Property of a Lady
Author:Sarah Rayne

The ticking of a clock. He could hear it quite clearly, which was unexpected because he had thought the house entirely empty of furniture – in fact the auction that included the long-case clock was not until next week. Perhaps there was an old wall clock or a kitchen clock somewhere.


He walked through the rooms, listing them carefully and making notes about them. Three reception rooms on the ground floor – one of which was a beautiful long room with windows overlooking the tanglewood gardens and a deep window seat. There was a dingy fireplace with bookshelves on each side.


At the back was a big stone-floored kitchen. When Michael tried the water in the outer scullery something clanked and shuddered in the depths of the house, then a thin reddish stream came from the tap. He turned the tap off and went back to the front of the house. The clock was still ticking away to itself somewhere. It was rather a friendly sound; people did not have ticking clocks very often these days.


The main hall had the wide, elegant stairway of its era. The stairs went straight up to a big landing, then swung back on themselves in a hairpin bend, a smaller, narrower flight obviously winding up to the second floor. Attic stairs.


It was barely half-past four, but the light was already fading, and Michael thought he would come back tomorrow and see the rest of the place in daylight. He had reached the front door when unmistakably and disconcertingly three loud knocks sounded somewhere inside the house – peremptory, fist-on-wood rapping, startlingly loud. Michael’s heart jumped, and he turned back to the hall, but nothing moved anywhere and the only sound was the ticking clock still faintly tapping out the minutes somewhere. Probably, it had been his imagination, or a bird in the eaves or even old timbers creaking somewhere. Or someone outside? He opened the front door and looked out, but there was only the dismal drip of rain from the leaves, so he came back in and rather apprehensively looked into all the downstairs rooms. Nothing. But as he went into the long drawing-room there was movement in the shadowy garden beyond the windows, then something pallid pressed itself against the glass. Someone’s out there, thought Michael, trying not to panic, but feeling his pulse racing. Someone’s standing in the garden, knocking at the window to come in.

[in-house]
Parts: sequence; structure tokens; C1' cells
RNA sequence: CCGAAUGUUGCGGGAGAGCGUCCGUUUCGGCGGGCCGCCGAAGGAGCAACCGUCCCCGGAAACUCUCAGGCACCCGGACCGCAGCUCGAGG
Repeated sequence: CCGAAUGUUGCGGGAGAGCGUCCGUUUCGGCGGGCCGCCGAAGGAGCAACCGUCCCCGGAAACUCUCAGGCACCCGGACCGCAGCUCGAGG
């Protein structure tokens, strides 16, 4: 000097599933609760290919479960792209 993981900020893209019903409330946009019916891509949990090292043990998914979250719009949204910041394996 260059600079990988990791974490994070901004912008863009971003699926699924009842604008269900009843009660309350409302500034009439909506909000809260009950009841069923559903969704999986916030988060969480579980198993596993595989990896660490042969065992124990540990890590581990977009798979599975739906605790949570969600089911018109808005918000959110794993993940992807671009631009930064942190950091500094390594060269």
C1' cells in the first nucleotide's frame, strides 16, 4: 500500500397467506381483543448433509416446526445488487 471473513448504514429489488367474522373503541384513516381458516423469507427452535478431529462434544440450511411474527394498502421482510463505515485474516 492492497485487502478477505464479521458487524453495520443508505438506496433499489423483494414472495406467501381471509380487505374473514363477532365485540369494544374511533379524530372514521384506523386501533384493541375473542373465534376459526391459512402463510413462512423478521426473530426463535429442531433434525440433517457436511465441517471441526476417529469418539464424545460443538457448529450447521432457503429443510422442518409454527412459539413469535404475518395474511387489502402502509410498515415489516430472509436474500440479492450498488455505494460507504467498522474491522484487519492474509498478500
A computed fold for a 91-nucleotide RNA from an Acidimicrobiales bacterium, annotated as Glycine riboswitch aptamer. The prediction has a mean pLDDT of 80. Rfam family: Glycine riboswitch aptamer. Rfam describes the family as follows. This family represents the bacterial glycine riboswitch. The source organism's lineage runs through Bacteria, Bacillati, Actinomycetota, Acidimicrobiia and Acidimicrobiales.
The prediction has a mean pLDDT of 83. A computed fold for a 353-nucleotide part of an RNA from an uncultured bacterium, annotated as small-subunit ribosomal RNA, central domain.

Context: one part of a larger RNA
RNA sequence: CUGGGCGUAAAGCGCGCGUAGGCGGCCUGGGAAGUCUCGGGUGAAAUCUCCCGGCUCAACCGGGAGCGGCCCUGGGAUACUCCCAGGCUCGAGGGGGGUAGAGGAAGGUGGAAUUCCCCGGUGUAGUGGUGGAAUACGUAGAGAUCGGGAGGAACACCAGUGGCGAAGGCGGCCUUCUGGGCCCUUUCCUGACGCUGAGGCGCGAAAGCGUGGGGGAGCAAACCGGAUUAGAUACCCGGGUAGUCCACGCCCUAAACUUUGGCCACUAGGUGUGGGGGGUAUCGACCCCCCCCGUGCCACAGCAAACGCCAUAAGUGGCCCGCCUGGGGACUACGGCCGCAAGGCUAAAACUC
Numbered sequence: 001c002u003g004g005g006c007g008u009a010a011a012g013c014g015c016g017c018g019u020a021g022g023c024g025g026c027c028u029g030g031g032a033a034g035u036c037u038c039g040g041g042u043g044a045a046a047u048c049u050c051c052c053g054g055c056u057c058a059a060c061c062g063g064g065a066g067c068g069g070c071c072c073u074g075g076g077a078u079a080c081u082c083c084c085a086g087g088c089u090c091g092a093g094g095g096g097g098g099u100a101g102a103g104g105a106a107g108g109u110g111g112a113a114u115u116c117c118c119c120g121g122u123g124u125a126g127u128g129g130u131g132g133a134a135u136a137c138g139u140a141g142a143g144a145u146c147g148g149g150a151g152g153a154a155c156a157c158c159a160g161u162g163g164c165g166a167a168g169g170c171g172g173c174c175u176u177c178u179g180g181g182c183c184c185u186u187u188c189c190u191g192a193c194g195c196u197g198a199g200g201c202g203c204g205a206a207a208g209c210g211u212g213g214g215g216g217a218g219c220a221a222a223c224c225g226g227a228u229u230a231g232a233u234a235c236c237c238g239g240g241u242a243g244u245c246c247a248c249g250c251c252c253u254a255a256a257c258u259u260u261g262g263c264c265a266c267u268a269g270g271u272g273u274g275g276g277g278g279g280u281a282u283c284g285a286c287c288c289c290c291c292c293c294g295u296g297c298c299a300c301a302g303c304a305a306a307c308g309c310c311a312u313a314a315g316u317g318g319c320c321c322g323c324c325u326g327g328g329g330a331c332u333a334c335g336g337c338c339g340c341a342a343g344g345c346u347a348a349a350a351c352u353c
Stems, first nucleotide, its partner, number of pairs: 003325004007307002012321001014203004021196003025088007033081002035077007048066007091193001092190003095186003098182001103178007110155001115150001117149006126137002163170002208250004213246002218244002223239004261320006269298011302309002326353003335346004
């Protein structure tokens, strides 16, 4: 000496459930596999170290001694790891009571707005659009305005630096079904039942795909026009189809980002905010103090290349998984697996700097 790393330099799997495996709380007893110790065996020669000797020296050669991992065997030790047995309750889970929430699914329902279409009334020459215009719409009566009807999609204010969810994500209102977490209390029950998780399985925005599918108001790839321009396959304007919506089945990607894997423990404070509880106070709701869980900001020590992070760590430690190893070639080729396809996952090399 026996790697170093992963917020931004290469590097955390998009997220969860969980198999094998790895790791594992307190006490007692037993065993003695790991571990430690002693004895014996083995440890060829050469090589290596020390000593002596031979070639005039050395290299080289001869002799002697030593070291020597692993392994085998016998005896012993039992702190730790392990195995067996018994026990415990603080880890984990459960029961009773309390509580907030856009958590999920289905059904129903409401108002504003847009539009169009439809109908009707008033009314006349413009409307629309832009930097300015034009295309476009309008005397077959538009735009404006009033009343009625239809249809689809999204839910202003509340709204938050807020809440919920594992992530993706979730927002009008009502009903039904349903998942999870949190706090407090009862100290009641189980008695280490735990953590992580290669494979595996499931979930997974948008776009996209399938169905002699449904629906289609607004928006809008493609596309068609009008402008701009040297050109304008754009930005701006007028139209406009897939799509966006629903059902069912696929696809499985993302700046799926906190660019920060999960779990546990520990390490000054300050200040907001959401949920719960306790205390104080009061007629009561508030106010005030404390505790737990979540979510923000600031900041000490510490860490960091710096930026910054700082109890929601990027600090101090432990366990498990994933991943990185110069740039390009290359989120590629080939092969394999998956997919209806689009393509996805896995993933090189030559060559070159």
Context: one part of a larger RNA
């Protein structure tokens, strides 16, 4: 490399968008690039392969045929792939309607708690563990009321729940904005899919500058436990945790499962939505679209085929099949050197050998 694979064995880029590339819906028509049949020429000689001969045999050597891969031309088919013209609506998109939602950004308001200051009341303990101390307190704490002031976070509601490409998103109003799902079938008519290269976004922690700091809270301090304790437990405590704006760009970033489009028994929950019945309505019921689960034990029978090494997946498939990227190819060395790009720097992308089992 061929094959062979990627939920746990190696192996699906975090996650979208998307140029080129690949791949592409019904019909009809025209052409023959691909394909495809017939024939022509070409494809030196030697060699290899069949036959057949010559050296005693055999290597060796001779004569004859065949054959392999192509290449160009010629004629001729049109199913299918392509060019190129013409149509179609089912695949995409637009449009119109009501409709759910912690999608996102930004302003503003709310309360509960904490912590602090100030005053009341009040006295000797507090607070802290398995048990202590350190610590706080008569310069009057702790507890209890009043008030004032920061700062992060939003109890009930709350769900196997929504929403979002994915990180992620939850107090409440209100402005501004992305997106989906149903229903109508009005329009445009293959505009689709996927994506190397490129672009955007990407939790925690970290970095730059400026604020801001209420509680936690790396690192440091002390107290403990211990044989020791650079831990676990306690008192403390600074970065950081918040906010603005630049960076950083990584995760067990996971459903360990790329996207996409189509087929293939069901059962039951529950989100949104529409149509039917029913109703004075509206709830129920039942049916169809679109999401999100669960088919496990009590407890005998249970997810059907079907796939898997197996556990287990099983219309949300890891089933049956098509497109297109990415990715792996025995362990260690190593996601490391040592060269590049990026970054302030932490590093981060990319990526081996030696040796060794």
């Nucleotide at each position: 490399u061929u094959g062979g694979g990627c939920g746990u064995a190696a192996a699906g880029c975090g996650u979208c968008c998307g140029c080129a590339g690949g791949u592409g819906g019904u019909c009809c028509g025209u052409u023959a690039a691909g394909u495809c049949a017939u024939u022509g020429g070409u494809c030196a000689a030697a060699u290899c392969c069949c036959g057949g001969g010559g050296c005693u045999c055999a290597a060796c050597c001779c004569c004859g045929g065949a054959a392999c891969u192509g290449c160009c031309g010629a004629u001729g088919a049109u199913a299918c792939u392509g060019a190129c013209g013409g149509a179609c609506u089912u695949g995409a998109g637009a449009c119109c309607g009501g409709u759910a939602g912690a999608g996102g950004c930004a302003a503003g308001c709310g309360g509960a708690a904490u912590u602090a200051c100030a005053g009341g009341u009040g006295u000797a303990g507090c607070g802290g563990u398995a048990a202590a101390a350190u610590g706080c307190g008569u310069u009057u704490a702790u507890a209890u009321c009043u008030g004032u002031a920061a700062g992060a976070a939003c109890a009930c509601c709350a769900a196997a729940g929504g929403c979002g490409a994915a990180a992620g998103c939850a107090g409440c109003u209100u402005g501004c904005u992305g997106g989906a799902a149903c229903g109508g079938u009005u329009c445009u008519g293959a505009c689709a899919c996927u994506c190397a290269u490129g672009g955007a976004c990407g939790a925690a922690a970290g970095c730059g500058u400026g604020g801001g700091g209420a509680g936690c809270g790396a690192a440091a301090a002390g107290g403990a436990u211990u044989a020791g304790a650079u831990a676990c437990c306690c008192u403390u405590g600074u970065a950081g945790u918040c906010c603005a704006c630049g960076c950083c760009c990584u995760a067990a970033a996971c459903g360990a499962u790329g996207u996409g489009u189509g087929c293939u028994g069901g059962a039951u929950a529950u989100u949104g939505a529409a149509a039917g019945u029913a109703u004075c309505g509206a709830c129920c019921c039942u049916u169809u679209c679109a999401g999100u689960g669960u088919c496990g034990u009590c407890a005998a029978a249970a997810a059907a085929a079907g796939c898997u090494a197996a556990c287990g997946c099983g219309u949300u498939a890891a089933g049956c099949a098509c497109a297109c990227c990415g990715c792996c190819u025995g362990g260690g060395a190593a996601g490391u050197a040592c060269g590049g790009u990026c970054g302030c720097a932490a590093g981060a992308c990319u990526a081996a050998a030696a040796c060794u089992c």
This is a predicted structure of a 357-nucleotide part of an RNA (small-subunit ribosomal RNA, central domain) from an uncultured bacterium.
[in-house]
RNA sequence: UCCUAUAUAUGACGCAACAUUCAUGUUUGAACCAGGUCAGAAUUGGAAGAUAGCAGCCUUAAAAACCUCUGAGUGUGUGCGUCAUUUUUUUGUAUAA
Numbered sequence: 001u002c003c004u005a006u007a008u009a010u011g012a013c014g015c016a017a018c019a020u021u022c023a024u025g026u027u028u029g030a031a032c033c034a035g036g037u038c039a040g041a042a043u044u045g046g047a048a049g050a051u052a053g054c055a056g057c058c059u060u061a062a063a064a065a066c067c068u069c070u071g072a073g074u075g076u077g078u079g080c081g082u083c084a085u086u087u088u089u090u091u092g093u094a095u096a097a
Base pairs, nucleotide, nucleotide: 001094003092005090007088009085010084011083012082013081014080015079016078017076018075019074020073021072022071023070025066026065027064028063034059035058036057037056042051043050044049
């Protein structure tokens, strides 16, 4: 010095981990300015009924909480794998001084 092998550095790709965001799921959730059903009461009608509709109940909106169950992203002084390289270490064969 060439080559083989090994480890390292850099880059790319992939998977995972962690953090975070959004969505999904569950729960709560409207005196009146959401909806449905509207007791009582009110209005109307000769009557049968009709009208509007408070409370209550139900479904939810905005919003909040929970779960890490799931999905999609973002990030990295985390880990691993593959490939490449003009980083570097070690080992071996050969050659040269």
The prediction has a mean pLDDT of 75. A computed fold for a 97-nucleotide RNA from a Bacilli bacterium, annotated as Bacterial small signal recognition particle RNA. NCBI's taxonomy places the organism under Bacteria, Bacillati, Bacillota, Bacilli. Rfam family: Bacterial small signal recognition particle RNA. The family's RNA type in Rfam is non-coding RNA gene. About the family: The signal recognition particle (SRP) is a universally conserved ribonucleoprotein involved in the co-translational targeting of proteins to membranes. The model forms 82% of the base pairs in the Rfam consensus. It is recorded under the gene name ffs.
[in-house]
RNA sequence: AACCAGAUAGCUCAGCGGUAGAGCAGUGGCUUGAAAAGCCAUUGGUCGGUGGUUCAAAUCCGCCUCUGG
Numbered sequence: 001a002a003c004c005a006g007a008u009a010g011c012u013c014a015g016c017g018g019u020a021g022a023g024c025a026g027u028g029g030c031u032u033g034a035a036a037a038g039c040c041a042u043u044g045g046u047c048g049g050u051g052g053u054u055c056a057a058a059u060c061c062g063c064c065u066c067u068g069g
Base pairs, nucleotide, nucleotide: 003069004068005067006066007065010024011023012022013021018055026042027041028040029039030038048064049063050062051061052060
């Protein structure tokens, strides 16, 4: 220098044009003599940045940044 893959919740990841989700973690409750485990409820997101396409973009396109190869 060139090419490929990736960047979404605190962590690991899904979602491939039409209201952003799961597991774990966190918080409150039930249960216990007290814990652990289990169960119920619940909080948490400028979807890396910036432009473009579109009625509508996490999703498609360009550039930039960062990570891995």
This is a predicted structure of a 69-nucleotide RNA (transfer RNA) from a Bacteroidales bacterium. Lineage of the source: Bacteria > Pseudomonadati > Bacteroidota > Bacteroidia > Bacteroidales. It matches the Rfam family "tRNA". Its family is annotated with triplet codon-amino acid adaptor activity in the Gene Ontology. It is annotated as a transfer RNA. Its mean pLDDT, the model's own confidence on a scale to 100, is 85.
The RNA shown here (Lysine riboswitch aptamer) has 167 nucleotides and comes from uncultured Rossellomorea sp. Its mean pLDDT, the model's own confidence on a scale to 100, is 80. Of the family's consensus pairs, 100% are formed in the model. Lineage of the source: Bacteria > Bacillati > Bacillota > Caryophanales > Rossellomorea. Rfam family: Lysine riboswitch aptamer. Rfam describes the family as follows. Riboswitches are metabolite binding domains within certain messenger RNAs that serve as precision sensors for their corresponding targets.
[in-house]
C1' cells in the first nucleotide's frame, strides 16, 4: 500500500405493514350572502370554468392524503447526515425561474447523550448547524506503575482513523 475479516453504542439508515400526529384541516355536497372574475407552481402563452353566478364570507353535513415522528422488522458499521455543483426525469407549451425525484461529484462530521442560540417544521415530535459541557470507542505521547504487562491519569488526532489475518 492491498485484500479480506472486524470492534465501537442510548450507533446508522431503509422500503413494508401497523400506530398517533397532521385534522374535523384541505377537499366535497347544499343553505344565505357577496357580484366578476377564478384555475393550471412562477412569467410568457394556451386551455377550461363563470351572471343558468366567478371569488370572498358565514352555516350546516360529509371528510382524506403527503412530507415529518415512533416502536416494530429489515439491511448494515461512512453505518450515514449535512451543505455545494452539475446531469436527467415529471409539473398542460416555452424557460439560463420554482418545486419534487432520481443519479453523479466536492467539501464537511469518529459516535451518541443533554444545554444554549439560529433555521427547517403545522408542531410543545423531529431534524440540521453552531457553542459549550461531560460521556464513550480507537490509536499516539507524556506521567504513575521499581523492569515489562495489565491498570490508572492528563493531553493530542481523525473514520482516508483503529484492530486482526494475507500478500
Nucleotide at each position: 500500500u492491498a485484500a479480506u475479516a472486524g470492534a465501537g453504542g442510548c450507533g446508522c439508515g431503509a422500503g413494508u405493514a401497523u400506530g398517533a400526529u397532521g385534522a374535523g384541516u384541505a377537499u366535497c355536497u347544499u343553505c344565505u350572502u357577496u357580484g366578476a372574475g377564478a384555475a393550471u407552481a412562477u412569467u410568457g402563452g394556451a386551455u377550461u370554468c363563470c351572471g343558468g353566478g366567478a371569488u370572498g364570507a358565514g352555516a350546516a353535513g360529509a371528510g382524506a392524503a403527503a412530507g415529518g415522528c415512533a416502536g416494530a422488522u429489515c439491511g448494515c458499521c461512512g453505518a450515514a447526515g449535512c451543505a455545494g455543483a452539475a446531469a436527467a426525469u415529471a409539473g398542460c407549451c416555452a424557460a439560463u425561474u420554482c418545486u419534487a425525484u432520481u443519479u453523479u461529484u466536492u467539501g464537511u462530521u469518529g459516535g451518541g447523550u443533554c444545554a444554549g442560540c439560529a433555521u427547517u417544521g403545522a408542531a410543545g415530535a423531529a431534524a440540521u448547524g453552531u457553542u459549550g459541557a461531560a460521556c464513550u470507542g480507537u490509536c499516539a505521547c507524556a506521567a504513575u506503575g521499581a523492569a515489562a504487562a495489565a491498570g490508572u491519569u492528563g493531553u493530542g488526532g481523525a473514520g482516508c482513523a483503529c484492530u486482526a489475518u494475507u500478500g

And then he saw that after all it was only the remains of an untidy shrub that had dipped its boughs against the window pane. As he watched, it moved again, claw-like branches brushing the glass with a faint, goblin-claw scratch. That was certainly not the sound he had heard.


He was in the hall when the rapping came again, and this time it was unmistakably overhead. It was coming from the bedrooms.